$5 for 5 Hours: Musynx

Photo by Ben Nyugen | Mercury Staff

Can you feel the beat? Even if you can, it might not help you play this rhythm game.

Musynx is a rhythm game for $3.99 that is similar to all of the rhythm games that came before it: difficult and containing high-speed charts and almost midi-accurate mappings of notes to the music. But there are a few things that make Musynx inferior to other rhythm game options on PC right now, and that might come from its PS Vita origin. Its leniency with notes and the way it punishes missing notes makes it feel weird in comparison to the clear and difficult osu! or Clone Hero (the PC Guitar Hero emulation).

Musynx, in presentation and song selection, looks like it’s trying to be similar to osu! Most of the music is Japanese, with the main offerings being high-speed EDM beats to burn your fingers. However, the $25 DLC requirement for additional songs – when osu! and Clone Hero are free­ – leaves a sour taste in the mouth. The presentation is sleek, with the four lanes and rectangle notes evoking the feel of a Japanese rhythm arcade machine. However, there are a few things that make Musynx miss the mark.

To the uninitiated, rhythm games like Musynx and Guitar Hero work off a basic premise: “notes” will come down across the screen in multiple lanes that correspond with keys or buttons. Pressing the respective key or button will hit the note, and failing to do so counts as a miss. The goal is to hit as many notes as possible, and the notes are supposed to line up to the beat and melody of the music being played. Musynx, however, fails to fulfill the satisfaction of hitting the notes to the beat.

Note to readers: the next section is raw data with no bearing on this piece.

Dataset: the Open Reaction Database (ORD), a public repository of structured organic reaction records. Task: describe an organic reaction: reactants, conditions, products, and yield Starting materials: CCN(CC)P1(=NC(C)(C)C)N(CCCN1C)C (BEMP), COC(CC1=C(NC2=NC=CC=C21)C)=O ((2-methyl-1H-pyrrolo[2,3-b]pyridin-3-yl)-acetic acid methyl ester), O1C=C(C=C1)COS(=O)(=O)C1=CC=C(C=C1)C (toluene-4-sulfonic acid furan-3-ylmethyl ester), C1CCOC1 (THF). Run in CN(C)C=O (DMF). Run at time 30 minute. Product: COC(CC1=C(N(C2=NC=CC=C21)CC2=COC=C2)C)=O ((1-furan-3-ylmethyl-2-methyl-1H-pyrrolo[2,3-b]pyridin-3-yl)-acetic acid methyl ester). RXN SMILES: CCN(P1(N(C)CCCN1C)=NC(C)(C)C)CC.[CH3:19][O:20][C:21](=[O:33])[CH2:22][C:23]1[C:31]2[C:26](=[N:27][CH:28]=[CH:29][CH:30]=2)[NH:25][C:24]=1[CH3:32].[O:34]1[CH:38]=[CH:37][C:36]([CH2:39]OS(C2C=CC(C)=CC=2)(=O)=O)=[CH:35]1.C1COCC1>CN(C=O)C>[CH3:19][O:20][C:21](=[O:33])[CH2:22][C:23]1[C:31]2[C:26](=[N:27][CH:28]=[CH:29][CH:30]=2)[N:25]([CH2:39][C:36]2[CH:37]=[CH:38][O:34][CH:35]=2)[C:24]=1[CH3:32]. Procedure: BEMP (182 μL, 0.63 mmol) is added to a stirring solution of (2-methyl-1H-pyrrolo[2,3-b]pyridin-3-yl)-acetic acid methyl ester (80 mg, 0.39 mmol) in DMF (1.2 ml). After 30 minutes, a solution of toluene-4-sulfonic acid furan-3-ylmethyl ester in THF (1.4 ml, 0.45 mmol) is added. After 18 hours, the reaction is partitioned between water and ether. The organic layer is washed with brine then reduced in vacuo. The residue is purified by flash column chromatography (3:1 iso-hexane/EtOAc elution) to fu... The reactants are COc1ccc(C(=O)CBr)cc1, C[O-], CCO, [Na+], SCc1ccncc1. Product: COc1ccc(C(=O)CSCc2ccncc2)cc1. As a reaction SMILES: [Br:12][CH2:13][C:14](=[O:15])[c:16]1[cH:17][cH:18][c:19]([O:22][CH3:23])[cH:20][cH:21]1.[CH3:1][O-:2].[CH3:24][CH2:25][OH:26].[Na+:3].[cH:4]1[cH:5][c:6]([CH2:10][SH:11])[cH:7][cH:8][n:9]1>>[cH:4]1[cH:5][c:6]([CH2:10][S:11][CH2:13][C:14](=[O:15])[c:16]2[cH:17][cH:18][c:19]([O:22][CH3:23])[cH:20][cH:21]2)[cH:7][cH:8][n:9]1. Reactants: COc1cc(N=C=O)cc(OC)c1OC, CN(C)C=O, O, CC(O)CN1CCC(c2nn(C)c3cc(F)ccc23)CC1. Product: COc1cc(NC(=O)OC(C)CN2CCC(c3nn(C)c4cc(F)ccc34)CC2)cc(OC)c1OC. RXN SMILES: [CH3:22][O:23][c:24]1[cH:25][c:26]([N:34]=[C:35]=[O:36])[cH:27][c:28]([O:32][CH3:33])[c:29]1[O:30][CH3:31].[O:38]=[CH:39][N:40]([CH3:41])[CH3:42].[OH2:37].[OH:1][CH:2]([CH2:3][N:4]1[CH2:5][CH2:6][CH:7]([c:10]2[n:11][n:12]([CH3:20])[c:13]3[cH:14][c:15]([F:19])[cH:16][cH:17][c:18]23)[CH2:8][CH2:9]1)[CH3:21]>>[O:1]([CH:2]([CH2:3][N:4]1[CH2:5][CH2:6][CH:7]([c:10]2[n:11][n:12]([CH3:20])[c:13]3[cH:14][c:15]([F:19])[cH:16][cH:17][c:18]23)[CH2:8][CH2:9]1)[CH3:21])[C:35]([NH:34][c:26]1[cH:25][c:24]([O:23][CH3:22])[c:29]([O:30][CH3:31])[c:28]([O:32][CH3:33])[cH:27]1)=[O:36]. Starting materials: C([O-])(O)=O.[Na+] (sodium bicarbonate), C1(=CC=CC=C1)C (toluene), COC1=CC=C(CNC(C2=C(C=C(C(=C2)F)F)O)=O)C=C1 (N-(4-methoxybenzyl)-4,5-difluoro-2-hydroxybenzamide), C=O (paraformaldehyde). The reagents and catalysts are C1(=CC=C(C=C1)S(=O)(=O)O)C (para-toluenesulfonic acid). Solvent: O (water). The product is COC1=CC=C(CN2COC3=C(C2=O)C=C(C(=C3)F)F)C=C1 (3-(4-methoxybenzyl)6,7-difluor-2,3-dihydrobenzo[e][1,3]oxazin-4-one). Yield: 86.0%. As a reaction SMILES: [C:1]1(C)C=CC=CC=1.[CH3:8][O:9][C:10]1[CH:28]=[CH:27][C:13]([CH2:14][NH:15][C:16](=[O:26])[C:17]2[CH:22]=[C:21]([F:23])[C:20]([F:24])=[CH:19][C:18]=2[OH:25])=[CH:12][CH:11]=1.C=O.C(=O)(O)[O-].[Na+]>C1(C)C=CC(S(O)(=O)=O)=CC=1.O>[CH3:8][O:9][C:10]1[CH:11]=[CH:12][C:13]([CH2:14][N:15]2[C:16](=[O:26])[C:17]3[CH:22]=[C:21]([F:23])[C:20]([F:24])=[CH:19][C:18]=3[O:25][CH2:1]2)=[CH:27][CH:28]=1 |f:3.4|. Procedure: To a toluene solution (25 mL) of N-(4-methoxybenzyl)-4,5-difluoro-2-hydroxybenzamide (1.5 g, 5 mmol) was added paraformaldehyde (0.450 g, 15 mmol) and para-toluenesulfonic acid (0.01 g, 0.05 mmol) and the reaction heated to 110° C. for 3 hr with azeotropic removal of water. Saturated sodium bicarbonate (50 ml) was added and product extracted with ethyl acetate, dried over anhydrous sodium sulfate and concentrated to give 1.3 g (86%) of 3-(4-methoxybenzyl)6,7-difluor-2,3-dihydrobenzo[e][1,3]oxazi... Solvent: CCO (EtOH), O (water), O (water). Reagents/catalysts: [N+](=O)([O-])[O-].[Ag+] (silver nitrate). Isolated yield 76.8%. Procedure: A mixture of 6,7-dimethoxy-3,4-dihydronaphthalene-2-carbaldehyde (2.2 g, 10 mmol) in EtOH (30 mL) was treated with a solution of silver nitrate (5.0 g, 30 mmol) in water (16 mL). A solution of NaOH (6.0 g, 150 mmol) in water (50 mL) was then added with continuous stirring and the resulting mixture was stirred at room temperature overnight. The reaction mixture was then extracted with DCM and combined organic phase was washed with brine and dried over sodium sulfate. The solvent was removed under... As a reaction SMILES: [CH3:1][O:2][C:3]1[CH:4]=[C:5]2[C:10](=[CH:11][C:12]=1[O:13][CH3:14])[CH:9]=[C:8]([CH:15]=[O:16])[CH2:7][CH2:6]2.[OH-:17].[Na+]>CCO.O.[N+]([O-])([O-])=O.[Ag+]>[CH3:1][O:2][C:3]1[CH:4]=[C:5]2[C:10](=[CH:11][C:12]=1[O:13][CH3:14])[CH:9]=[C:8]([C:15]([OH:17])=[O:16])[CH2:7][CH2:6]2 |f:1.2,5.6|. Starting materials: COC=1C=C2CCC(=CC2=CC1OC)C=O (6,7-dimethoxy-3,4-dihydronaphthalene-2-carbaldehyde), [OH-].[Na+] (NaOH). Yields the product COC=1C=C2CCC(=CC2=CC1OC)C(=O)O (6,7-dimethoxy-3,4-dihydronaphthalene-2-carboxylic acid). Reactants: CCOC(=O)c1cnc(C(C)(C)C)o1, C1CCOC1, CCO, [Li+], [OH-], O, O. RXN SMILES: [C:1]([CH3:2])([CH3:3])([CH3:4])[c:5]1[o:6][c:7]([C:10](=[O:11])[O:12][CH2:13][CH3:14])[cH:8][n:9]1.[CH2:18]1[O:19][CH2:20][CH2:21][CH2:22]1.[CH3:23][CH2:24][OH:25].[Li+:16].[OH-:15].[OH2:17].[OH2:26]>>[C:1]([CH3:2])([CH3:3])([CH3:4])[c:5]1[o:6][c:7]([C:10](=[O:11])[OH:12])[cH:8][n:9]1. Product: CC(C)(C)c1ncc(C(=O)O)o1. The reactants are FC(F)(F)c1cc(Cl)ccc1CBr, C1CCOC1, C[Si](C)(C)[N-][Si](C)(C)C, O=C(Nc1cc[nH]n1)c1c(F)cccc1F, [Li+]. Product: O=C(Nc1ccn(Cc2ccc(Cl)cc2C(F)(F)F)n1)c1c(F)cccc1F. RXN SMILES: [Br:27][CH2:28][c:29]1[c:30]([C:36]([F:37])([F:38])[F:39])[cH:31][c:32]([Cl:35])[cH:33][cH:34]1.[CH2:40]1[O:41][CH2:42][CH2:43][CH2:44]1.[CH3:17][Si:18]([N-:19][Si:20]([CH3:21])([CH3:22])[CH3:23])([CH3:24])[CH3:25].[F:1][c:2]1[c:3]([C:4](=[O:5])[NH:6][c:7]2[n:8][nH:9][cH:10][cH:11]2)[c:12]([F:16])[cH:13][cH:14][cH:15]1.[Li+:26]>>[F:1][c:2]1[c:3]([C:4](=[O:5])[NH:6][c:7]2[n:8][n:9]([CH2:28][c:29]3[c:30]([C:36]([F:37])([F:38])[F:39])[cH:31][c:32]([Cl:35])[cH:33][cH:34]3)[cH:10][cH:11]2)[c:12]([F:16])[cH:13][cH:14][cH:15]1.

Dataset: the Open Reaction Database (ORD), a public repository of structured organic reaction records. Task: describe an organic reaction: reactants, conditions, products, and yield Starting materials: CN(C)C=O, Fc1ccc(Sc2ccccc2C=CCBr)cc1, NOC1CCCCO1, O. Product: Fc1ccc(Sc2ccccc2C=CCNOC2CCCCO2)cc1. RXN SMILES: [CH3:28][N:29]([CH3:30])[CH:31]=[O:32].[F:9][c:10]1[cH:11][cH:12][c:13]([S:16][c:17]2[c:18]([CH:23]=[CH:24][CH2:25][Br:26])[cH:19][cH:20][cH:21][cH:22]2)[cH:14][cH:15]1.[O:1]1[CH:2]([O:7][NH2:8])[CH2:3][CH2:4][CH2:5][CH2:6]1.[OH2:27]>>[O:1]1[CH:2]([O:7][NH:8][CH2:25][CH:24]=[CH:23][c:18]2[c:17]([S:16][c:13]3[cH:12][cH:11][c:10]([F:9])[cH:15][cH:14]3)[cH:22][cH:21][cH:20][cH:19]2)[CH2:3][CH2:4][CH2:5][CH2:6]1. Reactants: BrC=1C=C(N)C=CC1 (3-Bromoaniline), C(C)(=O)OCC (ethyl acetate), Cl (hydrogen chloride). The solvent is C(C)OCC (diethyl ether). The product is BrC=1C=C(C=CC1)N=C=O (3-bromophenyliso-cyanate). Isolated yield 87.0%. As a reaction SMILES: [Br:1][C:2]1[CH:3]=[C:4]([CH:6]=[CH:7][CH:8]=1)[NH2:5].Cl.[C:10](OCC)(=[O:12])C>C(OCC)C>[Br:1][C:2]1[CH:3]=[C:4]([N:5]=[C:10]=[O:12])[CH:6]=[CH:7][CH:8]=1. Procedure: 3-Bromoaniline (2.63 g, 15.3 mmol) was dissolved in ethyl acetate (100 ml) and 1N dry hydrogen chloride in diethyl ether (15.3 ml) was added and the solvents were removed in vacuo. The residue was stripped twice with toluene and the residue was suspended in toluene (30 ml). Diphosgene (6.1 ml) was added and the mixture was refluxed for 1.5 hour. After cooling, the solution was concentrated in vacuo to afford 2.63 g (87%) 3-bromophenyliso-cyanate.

There is a ridiculously large window in which to hit the notes in Musynx compared to osu! and Clone Hero. When just mashing on the keyboard during fast segments, I’d hit all of the notes out of order, but the game would go on as if nothing weird had happened. This hinders the skill-building inherent to most other rhythm games, since normally in order to improve the player has to learn to hit the notes in rhythm. In Musynx, however, a player could go on for some time spamming the keys as much as possible and ace a song while not really learning the game.

When the player misses a note, the game handles it in a weird way audio-wise. Missed notes will not play in the song, and if the player presses the wrong key a different note will play, adding to the confusion while trying to keep up with a fast-paced EDM song. Even if the notes are played correctly, if they are out of order, the sounds will play out of order. For example, when playing the Canon in D map, the classic melody can be completely butchered at a higher difficulty but still be passed – at the cost of your ears.

Osu! and Clone Hero don’t have this issue. Missing notes doesn’t completely butcher the audio, so the player can listen to the music and get back on track. Musynx’s failure to do this makes the learning curve unnecessarily higher than it should be while also worsening an already mediocre experience.

Perhaps Musynx is better on the PS Vita or Nintendo Switch, but as a Steam game, it misses the mark against other options that are completely free. If you want to try Musynx, you can be my guest, but in comparison to osu! and Clone Hero, it’s not quite my tempo.

Rating: 1/5